How To Express Emotions In A Healthy Way

Being able to express our emotions in a healthy and constructive way is essential to all of our relationships. It can also be a huge factor in how we take care of ourselves.

We’re going to look at why expressing our emotions is important, how to express them to others, and other ways to let your feelings out.

Sections

  1. Why is it important to express our emotions?
  2. How to express your emotions in a healthy way
  3. 7 methods to express your emotions without talking to someone
  4. Common questions

Why is it important to express our emotions?

There are many reasons that it is important to be able to express our emotions.

1. Expressing your emotions helps your physical health

Suppressing or hiding emotions harms your health. Suppressed emotions can lead to increased blood pressure,[1][2][3] increased risk of cancer[4][5][6] and cardiovascular disease,[7][8][9] and greater vulnerability to pain.[10][11][12]

Finding a way to express your emotions that feels safe and natural can help improve your health in all of these areas.

2. Expressing your emotions is honest

You may never have thought about it this way, but hiding your emotions is limiting the honesty of your communication. If you’re not willing to talk about your emotions, or you are only willing to show “acceptable” emotions, you’re not showing people who you really are. This harms our romantic relationships, our friendships, and our self-image.[13][14]

3. Expressing emotions helps you get what you need

If you aren’t willing to convey what you’re feeling, it can be difficult for others to understand what you need. Hiding negative emotions, such as fear or sadness, means that other people don’t have the opportunity to offer you the support or reassurance that you need… and that they want to provide.

4. Expressing your emotions can help you handle them

Everyone processes their emotions differently,[15] but you can’t deal with something you don’t know is there. Finding a way to express your emotions, even if only to yourself, is the first step to being able to work through them.[16]

How to express your emotions in a healthy way

There are three stages to being able to communicate your emotions in a way that is healthy, both for you and for the person you’re sharing them with. The first step is to understand what you’re actually feeling. The second step is to learn to accept your emotions. Only once you know what you’re feeling and accept those feelings as real and valid can you communicate them to someone else in a way that is honest and constructive.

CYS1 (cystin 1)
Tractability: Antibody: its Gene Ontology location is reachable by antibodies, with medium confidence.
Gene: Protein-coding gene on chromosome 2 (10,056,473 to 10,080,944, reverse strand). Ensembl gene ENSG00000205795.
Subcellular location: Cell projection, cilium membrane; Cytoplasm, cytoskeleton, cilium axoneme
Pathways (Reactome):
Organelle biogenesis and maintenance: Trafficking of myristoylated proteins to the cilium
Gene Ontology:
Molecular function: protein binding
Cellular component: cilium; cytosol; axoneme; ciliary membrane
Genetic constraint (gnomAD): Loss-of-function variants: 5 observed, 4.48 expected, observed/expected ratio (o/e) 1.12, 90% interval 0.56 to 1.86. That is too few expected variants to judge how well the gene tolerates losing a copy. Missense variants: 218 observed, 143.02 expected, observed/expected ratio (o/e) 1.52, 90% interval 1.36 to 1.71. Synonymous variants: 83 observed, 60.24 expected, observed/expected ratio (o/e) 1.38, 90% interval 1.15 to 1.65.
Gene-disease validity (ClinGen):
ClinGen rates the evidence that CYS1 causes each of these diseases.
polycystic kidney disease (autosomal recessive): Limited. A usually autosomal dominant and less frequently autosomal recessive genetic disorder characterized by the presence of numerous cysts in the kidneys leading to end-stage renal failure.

Here are 3 steps to express your emotions to others in a healthy way:

1. Recognize what you’re feeling

Understanding what you are actually feeling might sound easy, but it can be surprisingly difficult.[17] There might be emotions that we feel are “unacceptable,” and so we try to hide them from ourselves.[18] Alternatively, you might be so used to suppressing your feelings that you struggle to identify them when they seep through.[19] Here are our top tips to help you recognize your emotions.

1.1 Take your time

As frustrating as it might seem, understanding your emotions can take time.[20] You might be familiar with the idea that we can think we’re hungry when we actually need a drink (although this may be environmental rather than biological).[21][22] but we can also get our emotions confused in the same way.[23]

Expecting ourselves to “just know” what we’re feeling doesn’t help. Instead, try to spend some time alone to think about what you’re feeling or discuss it with a trusted friend.

1.2 Be inquisitive

If you’re not always sure what you are feeling, become your own detective. Remind yourself that you really want to understand your emotional state and devote some energy to the process.

Try not to accept knee-jerk answers. There are often multiple layers to your emotions, and you want to understand as many as you can. Try asking yourself, “I wonder what drives that?” to get to the underlying feelings.

For example, if you realize that you become angry when your partner talks to someone else, ask yourself what might be driving that anger. You might realize that your anger is masking feelings of insecurity or resentment over a lack of time and attention.

1.3 Keep a journal

Journalling can help you to get in touch with your feelings and moods.[24][25] Spending some time each day writing about your thoughts and feelings encourages you to think about how you are feeling, even when you’re not actively writing. You develop a habit of examining your own emotions and trying to put them into words.

Journaling can also help you to identify the root causes behind your emotions or moods. For example, you might realize that seeing a particular friend leaves you feeling insecure for a few days afterward while going to a favorite place might leave you feeling confident or relaxed.

1.4 Look out for “lightbulb moments”

Therapists refer to “lightbulb moments” as times when you make a sudden realization.[26] These can often help us understand something quite deep about our feelings and our beliefs about the world.